12.07.2016 | Society for the Study of Ingestive Behavior

nachricht Massive open-access database on human cultures created
11.07.2016 | Max-Planck-Institut für Menschheitsgeschichte / Max Planck Institute for the Science of Human History

All articles from Social Sciences >>>

The most recent press releases about innovation >>>

Die letzten 5 Focus-News des innovations-reports im Überblick:

Im Focus: Self-assembling nano inks form conductive and transparent grids during imprint

Transparent electronics devices are present in today’s thin film displays, solar cells, and touchscreens. The future will bring flexible versions of such devices. Their production requires printable materials that are transparent and remain highly conductive even when deformed. Researchers at INM – Leibniz Institute for New Materials have combined a new self-assembling nano ink with an imprint process to create flexible conductive grids with a resolution below one micrometer.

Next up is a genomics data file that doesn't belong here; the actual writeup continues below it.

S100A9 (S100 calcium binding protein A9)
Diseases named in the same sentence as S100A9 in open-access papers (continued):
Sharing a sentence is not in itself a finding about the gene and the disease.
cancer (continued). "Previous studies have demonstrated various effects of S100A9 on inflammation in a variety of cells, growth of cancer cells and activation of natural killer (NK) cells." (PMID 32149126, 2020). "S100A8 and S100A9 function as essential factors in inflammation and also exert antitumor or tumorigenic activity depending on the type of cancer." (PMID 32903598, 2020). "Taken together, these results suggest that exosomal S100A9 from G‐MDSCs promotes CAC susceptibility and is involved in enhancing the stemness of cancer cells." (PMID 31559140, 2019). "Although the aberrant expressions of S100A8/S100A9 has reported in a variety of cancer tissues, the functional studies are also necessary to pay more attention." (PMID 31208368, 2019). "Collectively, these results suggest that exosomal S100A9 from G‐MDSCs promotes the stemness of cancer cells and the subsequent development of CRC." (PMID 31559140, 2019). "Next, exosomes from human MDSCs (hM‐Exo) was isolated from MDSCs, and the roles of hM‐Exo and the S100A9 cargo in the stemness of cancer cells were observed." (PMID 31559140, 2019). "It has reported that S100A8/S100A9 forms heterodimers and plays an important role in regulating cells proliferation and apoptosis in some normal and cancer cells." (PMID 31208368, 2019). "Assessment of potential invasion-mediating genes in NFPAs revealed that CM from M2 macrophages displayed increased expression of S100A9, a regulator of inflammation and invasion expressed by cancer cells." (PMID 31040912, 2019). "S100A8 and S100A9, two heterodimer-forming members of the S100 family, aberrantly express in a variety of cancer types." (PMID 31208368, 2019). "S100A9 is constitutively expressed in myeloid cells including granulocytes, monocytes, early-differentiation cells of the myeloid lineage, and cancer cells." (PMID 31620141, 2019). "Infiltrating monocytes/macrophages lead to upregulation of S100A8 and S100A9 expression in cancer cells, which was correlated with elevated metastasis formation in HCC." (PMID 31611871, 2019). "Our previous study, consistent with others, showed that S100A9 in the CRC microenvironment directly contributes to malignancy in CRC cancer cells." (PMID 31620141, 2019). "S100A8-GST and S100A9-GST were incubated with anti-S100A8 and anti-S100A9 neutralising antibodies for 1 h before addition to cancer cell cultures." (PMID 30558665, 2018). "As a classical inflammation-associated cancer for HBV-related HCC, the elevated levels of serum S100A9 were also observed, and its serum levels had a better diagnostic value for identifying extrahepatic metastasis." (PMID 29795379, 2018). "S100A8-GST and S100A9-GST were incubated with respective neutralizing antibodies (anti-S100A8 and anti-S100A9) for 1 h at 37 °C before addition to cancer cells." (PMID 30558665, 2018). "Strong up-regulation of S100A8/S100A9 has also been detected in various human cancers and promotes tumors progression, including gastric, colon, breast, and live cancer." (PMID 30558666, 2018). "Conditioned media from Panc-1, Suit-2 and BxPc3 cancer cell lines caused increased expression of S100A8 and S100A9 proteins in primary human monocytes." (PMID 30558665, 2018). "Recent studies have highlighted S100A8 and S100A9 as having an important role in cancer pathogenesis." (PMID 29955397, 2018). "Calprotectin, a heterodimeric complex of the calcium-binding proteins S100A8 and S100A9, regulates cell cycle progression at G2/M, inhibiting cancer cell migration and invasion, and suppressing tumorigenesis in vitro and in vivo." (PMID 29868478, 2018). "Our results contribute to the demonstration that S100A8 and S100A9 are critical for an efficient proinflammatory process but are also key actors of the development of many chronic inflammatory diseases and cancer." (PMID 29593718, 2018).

To print the grids, an ink of gold nanowires is applied to a substrate. A structured stamp is pressed on the substrate and forces the ink into a pattern. “The...

Im Focus: The Glowing Brain

A new Fraunhofer MEVIS method conveys medical interrelationships quickly and intuitively with innovative visualization technology

On the monitor, a brain spins slowly and can be examined from every angle. Suddenly, some sections start glowing, first on the side and then the entire back of...

Im Focus: Newly discovered material property may lead to high temp superconductivity

Researchers at the U.S. Department of Energy's (DOE) Ames Laboratory have discovered an unusual property of purple bronze that may point to new ways to achieve high temperature superconductivity.